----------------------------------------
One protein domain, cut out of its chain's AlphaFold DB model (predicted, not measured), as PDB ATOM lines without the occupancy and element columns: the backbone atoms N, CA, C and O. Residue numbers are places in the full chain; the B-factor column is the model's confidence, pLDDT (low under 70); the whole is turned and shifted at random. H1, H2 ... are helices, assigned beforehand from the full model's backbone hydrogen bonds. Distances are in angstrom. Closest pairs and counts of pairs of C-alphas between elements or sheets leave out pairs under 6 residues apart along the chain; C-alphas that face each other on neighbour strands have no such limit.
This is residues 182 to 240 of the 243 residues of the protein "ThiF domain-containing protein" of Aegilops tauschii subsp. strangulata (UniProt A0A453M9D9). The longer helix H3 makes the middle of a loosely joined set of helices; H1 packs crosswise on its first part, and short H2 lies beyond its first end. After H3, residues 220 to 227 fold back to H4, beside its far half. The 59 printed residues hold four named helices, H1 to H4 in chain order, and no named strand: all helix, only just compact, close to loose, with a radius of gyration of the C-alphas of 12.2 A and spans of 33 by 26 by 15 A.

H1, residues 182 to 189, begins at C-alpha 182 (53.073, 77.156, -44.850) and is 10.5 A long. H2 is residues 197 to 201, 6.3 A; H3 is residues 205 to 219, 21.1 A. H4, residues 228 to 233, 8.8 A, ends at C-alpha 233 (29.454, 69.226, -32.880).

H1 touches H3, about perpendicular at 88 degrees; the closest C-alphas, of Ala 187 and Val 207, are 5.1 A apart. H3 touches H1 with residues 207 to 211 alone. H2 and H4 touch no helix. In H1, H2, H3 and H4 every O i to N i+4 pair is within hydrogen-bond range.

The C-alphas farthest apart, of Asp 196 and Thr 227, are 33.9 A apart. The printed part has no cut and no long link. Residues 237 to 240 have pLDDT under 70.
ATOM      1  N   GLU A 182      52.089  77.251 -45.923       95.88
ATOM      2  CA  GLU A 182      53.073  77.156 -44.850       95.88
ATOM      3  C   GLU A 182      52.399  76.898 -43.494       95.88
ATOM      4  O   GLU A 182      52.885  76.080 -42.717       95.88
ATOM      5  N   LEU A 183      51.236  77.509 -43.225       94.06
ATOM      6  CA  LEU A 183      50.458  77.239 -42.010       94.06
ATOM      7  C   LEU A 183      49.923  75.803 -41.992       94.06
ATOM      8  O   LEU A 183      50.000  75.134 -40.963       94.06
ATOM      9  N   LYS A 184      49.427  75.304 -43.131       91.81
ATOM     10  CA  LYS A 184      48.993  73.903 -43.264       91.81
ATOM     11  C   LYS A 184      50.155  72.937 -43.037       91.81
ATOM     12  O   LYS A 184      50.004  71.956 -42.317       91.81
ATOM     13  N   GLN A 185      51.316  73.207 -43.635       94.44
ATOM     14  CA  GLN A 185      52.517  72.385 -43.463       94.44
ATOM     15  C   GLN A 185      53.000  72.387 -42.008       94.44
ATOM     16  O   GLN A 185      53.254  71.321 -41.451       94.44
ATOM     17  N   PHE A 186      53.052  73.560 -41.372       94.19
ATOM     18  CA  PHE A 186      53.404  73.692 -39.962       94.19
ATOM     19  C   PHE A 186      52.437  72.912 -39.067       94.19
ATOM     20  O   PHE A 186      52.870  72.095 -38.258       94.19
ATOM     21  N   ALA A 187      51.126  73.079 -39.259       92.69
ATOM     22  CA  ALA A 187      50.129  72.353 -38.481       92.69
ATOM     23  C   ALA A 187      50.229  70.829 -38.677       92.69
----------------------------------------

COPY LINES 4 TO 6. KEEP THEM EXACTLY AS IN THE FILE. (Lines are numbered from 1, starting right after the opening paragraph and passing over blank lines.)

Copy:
The C-alphas farthest apart, of Asp 196 and Thr 227, are 33.9 A apart. The printed part has no cut and no long link. Residues 237 to 240 have pLDDT under 70.
ATOM      1  N   GLU A 182      52.089  77.251 -45.923       95.88
ATOM      2  CA  GLU A 182      53.073  77.156 -44.850       95.88